‘Trial by fire’ George Kambosos v Vasiliy Lomachenko
By Gary Todd: To be great, you have to chase greatness. To be the best, you have to want it so badly that you are willing to do anything you can to be the best. You need to believe. You need to make sacrifices, and you need to live with the mentality that nothing will stop you.
George Kambosos Jnr ( 21 fights ( 10 Kos) 2 losses ) debuted in the sport of boxing in 2013, after boxing in 100 amateur bouts, fighting, training, and working as a car salesman to pay the bills.
At the time, the sport of boxing in Australia was sporadic, with little media coverage and even less big purses for their champions. World beaters like Sam Soliman, Sakio Bika, Michael Katsidis, Vic Darchinyan, Daniel Geale, and Anthony Mundine were either thinking about retiring, actively fighting, or chasing their next payday, which usually meant them traveling to overseas lands.
Jim Kambosos was smart enough to realize this when he put the plan in place and put the question to his son, George. “ I asked him how badly he wanted it, how badly he wanted to be a world champion. I asked him if he was willing to sacrifice everything to become a world champion, and George didn’t hesitate. We had some money, but not much. “
After 11 fights in the pros, the father and son team packed their bags, left Sydney, and headed off to the Philippines to train in Manila with the legendary multi-weight world champion, Manny Pacquiao.
Kambosos would accompany Pacquiao on his roadwork runs around the hills of General Santos, and through the years they spent together in training camps, Kambosos would enter into his own ‘ Trial by Fire’ enduring, learning, and absorbing everything he could from the man known as ‘Pac-Man.’
Vasiliy Lomachenko ( 20 fights 17 wins ( 11 Kos ) 3 losses. ) debuted into the paid ranks soon after a long, grueling, but superb amateur career, winning gold medals in the world championships and Olympic gold medals in 2008 and 2012. Trained by his father, Anatoly, but only after agreeing to learn to move, to stretch, to find rhythm in Ukrainian dancing, and gymnastics, Lomachenko initially wanted to play ice hockey, but he settled on boxing. After 397 ( 1 loss) bouts, Lomachenko turned professional in 2013.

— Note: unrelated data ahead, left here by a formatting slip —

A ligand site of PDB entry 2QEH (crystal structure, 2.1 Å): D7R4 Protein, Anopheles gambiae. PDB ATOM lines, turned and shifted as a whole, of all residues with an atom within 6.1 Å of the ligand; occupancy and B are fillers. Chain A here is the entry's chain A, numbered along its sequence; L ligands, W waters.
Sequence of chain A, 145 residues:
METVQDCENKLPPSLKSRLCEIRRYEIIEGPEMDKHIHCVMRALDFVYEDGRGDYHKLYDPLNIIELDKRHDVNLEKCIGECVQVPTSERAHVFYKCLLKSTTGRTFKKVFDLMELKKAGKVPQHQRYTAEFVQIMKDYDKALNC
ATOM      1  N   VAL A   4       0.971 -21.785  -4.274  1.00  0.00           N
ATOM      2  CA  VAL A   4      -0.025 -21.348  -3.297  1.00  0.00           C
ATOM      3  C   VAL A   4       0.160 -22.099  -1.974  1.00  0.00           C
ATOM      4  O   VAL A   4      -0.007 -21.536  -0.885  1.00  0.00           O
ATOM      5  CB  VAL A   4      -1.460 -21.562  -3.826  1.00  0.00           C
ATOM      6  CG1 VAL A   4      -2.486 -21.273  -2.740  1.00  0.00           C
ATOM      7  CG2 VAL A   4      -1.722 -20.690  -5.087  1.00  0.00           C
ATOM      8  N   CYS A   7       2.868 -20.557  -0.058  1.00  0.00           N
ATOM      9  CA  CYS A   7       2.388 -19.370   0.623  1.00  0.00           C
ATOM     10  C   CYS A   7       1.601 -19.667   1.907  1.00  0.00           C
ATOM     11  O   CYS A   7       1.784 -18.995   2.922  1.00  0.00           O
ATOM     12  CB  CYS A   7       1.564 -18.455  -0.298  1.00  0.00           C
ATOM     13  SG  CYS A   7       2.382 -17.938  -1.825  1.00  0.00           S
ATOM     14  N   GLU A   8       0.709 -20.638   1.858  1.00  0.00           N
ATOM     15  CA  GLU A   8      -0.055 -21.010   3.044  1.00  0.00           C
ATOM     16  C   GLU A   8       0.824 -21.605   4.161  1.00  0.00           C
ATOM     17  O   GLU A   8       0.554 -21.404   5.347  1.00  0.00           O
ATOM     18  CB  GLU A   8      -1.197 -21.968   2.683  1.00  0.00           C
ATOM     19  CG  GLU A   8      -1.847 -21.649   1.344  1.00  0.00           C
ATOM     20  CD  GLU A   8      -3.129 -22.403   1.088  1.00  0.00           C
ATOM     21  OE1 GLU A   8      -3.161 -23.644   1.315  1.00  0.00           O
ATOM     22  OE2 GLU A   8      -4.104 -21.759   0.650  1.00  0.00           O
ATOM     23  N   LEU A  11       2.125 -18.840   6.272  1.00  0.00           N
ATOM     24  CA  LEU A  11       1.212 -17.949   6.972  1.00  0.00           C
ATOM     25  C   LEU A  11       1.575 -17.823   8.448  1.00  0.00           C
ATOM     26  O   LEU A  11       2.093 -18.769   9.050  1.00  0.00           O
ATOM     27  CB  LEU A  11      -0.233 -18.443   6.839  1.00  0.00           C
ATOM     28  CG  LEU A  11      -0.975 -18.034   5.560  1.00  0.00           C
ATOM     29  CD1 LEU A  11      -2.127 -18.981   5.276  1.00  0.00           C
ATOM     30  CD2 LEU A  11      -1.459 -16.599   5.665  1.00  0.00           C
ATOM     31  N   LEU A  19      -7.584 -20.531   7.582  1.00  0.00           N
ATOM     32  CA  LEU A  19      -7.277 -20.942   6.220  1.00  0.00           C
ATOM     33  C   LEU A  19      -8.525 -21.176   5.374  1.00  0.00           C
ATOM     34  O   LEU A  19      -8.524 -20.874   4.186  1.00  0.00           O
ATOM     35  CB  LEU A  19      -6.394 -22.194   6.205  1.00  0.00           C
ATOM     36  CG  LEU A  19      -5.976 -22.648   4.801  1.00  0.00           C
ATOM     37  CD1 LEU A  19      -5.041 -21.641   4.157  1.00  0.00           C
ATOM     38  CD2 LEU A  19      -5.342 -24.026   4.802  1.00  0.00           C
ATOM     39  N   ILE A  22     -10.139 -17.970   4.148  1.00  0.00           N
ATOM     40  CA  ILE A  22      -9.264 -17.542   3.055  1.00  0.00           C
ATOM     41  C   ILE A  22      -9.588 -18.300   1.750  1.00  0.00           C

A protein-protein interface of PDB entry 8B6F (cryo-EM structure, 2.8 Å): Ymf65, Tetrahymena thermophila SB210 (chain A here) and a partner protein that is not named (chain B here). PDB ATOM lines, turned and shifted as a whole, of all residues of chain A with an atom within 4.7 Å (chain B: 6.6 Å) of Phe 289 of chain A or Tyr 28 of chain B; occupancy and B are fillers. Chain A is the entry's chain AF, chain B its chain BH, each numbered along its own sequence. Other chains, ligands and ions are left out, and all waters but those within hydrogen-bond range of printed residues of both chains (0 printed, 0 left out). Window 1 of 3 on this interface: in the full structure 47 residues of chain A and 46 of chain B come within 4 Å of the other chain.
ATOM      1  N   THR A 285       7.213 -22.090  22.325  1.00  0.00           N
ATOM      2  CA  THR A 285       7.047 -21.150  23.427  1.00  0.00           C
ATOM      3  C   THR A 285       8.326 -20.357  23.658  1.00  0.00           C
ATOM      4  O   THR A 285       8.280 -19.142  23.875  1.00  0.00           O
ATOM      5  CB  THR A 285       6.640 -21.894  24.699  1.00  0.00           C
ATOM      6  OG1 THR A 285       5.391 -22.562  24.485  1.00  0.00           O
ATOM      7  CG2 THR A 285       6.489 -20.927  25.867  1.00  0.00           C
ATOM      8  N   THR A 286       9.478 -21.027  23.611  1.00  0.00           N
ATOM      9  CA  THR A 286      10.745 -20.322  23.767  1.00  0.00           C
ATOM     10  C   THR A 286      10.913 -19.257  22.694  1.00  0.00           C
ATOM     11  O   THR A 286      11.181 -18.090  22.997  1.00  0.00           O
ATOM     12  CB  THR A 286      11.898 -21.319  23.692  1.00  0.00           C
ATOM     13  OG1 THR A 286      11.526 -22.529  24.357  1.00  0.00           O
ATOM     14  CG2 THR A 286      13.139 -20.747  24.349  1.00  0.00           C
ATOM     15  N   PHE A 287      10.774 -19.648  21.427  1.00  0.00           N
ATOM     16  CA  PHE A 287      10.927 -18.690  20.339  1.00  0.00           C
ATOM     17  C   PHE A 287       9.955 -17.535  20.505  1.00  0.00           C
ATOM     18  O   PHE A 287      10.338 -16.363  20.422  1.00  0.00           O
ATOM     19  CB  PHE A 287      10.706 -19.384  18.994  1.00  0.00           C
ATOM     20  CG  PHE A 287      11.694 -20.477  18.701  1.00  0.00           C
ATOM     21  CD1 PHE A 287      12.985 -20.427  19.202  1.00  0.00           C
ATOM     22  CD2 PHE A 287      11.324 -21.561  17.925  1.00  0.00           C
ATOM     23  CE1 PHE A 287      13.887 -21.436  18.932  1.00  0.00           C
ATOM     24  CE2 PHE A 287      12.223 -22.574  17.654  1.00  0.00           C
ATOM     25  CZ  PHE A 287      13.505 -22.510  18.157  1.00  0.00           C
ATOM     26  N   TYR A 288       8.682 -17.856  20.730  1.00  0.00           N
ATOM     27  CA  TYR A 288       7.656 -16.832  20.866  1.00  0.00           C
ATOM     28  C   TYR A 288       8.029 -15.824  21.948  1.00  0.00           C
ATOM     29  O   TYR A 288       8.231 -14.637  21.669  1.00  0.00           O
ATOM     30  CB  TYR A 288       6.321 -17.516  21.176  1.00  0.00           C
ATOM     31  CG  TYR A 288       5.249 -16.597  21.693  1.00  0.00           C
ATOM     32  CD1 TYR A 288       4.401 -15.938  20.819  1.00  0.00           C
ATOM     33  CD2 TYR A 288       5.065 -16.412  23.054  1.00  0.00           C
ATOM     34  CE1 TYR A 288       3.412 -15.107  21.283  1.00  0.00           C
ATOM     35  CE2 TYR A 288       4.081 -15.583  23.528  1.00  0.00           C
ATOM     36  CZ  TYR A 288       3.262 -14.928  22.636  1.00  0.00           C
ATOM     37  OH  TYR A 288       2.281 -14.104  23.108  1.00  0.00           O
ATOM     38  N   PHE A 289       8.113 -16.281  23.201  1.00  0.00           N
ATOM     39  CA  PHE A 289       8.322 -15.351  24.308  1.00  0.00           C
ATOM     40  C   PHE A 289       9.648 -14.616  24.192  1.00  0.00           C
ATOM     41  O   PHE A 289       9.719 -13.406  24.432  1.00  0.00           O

Known as ‘ Hi Tech’ or ‘ The Matrix,’ the Ukrainian southpaw wasted no time in challenging for a world title, albeit losing his second fight against the tough and experienced Mexican fighter, Orlando Salido, by a split decision in San Antonio, Texas. Salido had failed to make the weight and was 21 pounds over, but the fight went ahead regardless. Lomachenko took the defeat, hoping to get revenge in a rematch that would elude him the rest of his career.
In his next fight, he would make history by fighting and beating the highly talented Gary Russell Jnr on points for the WBO featherweight world title, and in doing so, Lomachenko would equal Saensak Muangsurin’s world record of winning a world title after only three professional fights.
As Lomachenko was on his path to greatness, Kambosos was on a road that only he could walk, fighting, struggling, training, sparring 250 rounds with Pacquiao while waiting for his chance, and in his mind, that was all he needed.
With tough points wins against the Filipino Ray Perez in Vegas in January 2019, Mickey Bey in New York in December 2019, and Lee Selby in London in October 2020, Kambosos was a road warrior, a throwback, a contender, and a handful for anyone he faced.
It was now 2020. Lomachenko had been very busy, jumping up in weight, winning the WBO junior lightweight world title, beating Roman Martinez in spectacular fashion, to then go on to defeat the fearsome, big punching Nicholas Walters and the Olympic gold medallist and world champion, Guillermo Rigondeaux, by making them quit on their stools. He then challenged the always-ready, experienced fighter Jorge Linares in New York for the WBA and Ring magazine belts in yet another weight class to conquer. There would be no quit in Linares, knocking down Lomachenko in the 6th round, which saw ‘The Matrix’ vulnerable for the first time, proving he was human after all.